photo: chatirygirl/Creative Commons
Since the theme of the latest TEDxEast, just held at the Times Center in midtown Manhattan, was 'Tinker, Noodle, Obsess' let's do that for a little bit and noodle on a theme that really stood out for me from all the 18-minute talks.
Keep in mind that this wasn't presented explicitly or implicitly with environmental themes, but I think it's there to be found, with just a slight shift in focus.David Binder, referencing his experience putting together the first Broadway revival of A Raisin in the Sun asks: Who gets to tell the story?
Expand it out a bit and twist it. What stories do we want to tell? And twist it again. What reality do we want to create? Focus that through the lens of environmentalism and sustainability and ask yourself, ask ourselves, what stories are we going to create about the world around us today, as well as how do we want to interpret past actions, and future ones?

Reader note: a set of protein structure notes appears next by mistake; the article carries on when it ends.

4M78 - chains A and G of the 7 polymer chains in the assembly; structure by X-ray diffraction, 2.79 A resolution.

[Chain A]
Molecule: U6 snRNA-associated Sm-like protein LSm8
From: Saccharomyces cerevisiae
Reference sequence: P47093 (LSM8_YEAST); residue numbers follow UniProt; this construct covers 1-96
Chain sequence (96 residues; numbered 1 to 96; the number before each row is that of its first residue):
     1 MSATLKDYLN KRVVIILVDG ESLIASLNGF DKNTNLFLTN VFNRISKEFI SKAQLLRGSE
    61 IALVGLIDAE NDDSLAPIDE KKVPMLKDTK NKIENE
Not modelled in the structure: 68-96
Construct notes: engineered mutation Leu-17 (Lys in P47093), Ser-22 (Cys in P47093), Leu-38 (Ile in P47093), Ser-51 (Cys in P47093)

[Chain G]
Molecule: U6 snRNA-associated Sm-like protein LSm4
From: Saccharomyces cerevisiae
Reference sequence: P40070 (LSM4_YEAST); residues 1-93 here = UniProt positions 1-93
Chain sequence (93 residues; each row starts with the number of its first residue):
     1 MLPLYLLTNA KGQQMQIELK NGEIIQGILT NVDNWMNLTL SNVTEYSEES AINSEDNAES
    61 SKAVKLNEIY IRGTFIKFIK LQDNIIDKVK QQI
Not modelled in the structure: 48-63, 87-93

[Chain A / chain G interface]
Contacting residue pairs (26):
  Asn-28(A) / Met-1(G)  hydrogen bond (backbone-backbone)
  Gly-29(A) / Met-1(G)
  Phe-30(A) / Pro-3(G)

Is it going to be a story in which the dominate characters continue to be corporations, persons created out of legal fiction with no ethics save those of narrowly defined profit for shareholders, stakeholders be damned? Is it going to be a tale populated by with a shockingly small amount of winners and a whole cast of losers viz the current income inequality in the United States and the resultant political disenchantment combined with two-party gridlock? Is this story going to continue to be built upon a the impossibly shaky foundational assumption that economies can grow and grow forever, disregarding very real ecological boundaries?
Binder's point is a good one in that it's worth remembering that, though there may be inertia and reluctance to try something new, as well as an element of risk for sure, ultimately through our thoughts and actions (or inaction) we actively create the world around us.
Let's make sure we tell the right story.